White, an identification of purity tied to a conspicuous yet static morality; blood, the moving force within the body that perpetuates life. In the aftermath of Black May 1992, a “Clear Thai Image’ campaign, the first signs of a “clean” politics used by the Democrat party to gain power, “sent reps from Thai tour agencies out to the agencies in foreign countries to assure them personally that everything was A-OK.” (Klima 2002: 131). With a landscape painted by blood as the Thai military opened fire on unarmed ‘non-violent’ demonstrators and innocent bystanders, new investment had to be assured the country’s return to white in what Alan Klima calls “bloodless power”. In Klima’s excellent account, blood was removed from the streets and wiped from the trees, just as all traces of bodies—of the dead and of a previous presence signified by graffiti—were erased. The environment, the Rajdamneon Road of today’s UDD “red shirt” protests, was effectively sterilized. Staging the scene of erasure, re-purifying the set, and revising the national image in the days after Black May was the primary goal. Today it is the government authorized “white coats” erasing the UDD Red Shirt’s elaborate, if not ingenious, production of a crime scene.
Now there are any number of furtive attempts to offer one’s hand in the appearance of the landscape, especially today, but across the city the site of life, solidarity, people of all varieties trumping the solitary indifference of the city, are contained within the limitations of space in a furnace-like heatThe protestors of Black May, were quickly forgotten, removed by the military (some say secretly hidden in containers of the coast of Thailand) and made invisible. It is against this present and impending invisibility that the recent ‘blood’ politics of the UDD can perhaps be better understood.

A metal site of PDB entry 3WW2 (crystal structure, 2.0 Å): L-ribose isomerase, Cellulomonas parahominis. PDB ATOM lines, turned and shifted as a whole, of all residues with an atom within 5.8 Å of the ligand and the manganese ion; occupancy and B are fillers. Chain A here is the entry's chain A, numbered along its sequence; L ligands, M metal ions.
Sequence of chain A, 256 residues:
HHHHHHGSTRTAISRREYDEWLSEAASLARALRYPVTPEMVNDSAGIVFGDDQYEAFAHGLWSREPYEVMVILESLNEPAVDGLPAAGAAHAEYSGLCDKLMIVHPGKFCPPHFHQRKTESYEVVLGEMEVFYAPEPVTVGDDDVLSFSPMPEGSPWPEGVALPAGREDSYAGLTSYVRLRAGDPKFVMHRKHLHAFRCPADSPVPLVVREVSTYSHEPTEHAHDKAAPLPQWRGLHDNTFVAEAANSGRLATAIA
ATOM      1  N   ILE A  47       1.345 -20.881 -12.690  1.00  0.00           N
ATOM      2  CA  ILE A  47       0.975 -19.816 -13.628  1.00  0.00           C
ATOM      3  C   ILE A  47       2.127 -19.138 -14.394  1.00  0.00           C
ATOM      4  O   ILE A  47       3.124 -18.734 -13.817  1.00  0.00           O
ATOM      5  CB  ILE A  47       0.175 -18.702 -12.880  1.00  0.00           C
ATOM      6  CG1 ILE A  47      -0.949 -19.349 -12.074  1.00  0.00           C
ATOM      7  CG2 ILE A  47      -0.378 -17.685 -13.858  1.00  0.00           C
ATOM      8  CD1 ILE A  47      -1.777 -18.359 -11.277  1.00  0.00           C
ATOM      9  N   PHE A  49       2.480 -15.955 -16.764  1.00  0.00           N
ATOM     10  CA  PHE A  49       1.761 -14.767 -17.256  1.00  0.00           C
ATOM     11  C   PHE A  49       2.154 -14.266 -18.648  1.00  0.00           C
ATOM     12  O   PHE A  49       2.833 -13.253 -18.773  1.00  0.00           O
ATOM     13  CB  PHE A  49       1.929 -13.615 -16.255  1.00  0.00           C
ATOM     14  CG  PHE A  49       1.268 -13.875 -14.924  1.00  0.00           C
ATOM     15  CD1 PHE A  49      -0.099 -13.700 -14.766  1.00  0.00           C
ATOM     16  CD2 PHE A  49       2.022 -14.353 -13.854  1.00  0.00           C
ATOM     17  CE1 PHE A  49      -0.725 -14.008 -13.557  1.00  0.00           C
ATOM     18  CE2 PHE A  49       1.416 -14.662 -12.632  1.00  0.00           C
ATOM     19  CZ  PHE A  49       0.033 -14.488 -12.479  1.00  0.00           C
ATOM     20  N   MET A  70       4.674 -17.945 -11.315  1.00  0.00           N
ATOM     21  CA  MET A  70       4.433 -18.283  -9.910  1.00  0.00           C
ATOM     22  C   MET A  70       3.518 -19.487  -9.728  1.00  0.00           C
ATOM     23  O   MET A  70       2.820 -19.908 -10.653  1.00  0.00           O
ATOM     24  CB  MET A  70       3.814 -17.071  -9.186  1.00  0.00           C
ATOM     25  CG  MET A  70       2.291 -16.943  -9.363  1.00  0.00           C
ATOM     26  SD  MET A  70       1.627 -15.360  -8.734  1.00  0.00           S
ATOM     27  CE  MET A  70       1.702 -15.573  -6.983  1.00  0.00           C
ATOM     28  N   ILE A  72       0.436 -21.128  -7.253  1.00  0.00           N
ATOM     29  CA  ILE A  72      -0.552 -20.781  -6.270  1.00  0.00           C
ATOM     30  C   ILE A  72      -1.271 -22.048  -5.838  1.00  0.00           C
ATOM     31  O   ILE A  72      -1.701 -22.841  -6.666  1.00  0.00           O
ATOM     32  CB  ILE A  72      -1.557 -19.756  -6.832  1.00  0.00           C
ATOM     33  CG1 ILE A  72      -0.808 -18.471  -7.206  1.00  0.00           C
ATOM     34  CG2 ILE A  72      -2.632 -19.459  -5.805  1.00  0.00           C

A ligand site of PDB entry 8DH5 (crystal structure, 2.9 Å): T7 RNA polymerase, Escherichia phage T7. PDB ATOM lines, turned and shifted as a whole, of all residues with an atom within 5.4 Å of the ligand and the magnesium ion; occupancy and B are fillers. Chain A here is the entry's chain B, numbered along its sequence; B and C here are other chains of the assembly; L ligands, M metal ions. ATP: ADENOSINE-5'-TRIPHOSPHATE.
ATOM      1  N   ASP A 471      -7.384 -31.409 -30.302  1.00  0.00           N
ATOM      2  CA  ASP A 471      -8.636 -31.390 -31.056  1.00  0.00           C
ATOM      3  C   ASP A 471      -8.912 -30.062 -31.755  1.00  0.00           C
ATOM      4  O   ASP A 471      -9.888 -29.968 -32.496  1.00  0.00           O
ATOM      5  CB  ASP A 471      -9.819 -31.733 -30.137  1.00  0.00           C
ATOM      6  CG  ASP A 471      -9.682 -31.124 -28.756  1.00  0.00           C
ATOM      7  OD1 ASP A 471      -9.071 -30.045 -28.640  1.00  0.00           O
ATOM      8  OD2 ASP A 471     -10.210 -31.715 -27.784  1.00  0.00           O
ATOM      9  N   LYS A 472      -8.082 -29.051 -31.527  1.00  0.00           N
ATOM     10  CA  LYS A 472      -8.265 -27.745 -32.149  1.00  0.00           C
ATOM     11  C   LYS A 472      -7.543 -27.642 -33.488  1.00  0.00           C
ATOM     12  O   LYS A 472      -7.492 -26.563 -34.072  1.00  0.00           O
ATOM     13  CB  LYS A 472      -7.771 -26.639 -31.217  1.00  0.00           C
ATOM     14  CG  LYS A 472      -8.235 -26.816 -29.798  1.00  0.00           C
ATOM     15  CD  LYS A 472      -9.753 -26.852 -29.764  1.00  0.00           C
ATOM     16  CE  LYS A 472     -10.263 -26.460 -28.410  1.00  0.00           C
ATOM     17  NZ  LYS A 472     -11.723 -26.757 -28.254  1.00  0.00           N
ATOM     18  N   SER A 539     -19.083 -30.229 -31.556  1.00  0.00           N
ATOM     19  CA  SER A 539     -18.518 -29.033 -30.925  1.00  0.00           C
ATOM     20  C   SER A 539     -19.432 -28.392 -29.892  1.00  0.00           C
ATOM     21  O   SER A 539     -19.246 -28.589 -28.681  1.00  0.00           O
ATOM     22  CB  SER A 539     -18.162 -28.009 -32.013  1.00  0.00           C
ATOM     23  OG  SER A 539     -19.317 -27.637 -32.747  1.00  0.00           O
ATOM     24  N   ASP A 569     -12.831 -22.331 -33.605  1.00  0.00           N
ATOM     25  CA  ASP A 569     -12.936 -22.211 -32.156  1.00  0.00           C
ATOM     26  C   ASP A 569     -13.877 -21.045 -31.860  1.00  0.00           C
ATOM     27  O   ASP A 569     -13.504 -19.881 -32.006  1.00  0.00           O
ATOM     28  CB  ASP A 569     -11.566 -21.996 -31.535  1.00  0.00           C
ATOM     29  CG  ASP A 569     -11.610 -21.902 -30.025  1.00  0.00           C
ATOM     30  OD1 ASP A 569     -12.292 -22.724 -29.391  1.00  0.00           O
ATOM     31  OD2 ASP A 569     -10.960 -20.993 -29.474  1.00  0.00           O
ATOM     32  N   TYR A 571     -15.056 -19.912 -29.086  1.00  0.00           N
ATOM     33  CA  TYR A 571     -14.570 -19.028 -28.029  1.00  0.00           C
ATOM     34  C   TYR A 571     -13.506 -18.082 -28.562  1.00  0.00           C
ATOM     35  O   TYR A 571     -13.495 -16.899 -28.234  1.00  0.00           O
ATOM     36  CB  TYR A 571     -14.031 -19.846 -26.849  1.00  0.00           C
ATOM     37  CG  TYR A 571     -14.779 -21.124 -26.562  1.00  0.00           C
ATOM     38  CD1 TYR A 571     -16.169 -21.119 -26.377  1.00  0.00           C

For the uninformed, UDD leaders announced yesterday that the 100,000 protestors in the city would donate 10cc of blood, as assisted by 300 volunteer doctors and nurses. This blood, drawn in the non-diegetic (off screen) space of air-conditioned tents at Phan Fa bridge, was pooled and dumped at the office of Prime Minister Abhisit Wechachiwat—and then his house in well-choreographed fashion. The military led them to the gates, and even offered words of support. This is how New York Times Bangkok correspondant Thomas Fuller narrated the scene:
The protesters held up the containers of blood like offerings to an angry god before pouring them out. Clumps of coagulated blood clung to the pavement. A Brahmin walked barefoot through the foamy red pools and performed a ceremony. A soldier in full riot gear fainted.
In response, numerous health “authorities” have rendered their voice to the Thai media to explain that diseases (like HIV or Hepatitis C) could be transmitted through this unhygienic visual display. The UDD are not authorized access to the cinematic mode of mise-en-scene, a means of re-designing the landscape—an urban space too purified by the structures of neoliberalism to dabble in the Brahmin blood rituals of sacrifice. The newspapers likewise interpret the event as a sign of “fiction”, using the cinematic headlines “There Will be Blood” (Bangkok Post/The Nation) and “True Blood” (The Nation) to project a stain to the national image.